Treating a koala-chlamydia epidemic | Popular Science

KatieDahlhausen, biophysicsPh D. prospect at UC Davis

In2015, I went to Australia to gather koala poo, which can teach us about their intricate microbiome. Bacteria in their guts break down harmful tannins in the eucalyptus leaves they consume. We believe one factor the children consume their mamas’ poo is to get microorganisms that will provide their own system toxin-degrading powers. But I wished to know for sure.

An animal stress of chlamydia contaminates numerous Australian koalas. When I got to the wildlife health center, vets were treating them with prescription antibiotics, however they were still ill. Some had actually stopped consuming and were running out. Their poo, which is usually the shapes and size of chocolate-covered almonds, looked truly dry, like the things at the bottom of a Cheetos bag. We thought the drugs may be harming their gut plants– which might avoid them from handing down essential germs to their children.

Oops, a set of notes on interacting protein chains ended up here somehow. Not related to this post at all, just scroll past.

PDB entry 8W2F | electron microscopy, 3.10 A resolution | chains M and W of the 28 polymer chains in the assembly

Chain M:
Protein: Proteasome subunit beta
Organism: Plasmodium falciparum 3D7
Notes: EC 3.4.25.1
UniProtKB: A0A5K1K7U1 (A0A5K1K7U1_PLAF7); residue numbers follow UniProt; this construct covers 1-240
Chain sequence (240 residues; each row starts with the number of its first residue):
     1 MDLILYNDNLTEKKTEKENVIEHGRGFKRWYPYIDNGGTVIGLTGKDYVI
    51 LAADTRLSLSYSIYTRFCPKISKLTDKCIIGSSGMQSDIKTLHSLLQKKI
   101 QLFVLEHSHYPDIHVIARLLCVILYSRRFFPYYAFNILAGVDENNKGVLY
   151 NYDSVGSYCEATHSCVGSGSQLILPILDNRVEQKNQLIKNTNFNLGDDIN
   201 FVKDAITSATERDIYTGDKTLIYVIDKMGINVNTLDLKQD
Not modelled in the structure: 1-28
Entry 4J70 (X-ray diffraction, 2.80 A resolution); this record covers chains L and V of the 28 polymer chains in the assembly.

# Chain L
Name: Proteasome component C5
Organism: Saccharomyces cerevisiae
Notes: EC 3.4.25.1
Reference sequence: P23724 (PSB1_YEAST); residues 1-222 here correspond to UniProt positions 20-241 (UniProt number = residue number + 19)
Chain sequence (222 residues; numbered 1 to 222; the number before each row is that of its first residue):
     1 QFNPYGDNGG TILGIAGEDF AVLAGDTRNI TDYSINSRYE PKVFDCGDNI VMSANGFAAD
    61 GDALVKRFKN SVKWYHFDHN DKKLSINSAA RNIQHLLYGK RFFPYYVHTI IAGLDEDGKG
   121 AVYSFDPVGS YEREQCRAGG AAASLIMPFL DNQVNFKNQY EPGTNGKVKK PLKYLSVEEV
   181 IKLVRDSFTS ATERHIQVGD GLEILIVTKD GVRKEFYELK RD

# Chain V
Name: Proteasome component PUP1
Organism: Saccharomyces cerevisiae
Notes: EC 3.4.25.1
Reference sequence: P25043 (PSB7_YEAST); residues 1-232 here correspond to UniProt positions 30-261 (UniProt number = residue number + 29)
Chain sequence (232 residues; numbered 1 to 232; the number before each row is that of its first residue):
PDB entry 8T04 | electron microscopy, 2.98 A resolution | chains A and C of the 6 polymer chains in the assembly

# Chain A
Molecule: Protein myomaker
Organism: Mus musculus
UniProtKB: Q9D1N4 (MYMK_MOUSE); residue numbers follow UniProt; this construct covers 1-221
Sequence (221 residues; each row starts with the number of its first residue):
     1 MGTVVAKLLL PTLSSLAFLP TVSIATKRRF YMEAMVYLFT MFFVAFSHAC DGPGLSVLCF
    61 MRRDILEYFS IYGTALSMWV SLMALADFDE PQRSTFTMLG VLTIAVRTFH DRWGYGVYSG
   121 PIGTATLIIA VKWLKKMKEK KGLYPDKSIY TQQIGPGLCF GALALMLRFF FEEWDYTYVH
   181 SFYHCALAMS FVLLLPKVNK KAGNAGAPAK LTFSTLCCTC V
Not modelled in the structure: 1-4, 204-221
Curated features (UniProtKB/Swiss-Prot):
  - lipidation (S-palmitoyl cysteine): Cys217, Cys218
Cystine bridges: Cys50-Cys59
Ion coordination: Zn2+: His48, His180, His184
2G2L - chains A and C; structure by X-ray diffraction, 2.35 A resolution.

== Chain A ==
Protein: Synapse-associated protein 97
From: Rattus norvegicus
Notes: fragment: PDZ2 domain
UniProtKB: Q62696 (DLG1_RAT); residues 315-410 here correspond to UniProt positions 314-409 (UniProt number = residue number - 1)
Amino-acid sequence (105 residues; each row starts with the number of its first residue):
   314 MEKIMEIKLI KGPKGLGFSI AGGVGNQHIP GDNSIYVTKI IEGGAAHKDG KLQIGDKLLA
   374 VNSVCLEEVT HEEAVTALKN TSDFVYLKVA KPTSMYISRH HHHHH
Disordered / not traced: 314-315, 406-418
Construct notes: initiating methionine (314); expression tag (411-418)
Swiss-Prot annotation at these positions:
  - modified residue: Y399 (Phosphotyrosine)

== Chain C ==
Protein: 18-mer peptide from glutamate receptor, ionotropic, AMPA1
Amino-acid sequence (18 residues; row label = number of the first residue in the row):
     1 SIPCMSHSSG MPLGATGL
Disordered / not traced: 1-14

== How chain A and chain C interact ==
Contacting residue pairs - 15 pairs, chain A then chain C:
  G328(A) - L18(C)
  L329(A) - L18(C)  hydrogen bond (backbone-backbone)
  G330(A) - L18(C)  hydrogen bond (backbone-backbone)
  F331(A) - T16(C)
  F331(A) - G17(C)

Some koalas had actually endured treatment, and I quickly found that they had one specific microorganism in their poop: Lonepinella koalarum, a possible tannin degrader. It was missing in all of the marsupials that passed away. While other germs likewise break down toxic substances, this one appeared connected to the animals’ fates.

To understand definitively whether L. koalarum has tannin-processing genes, I have to series that microorganism’s genome. If prescription antibiotics are eliminating a microorganism essential for eucalyptus food digestion, that might press scientists to discover another treatment for koala chlamydia.

As informed to Jessica Boddy

This short article was initially released in the Summer 2018 Life/Death problem ofPopular Science.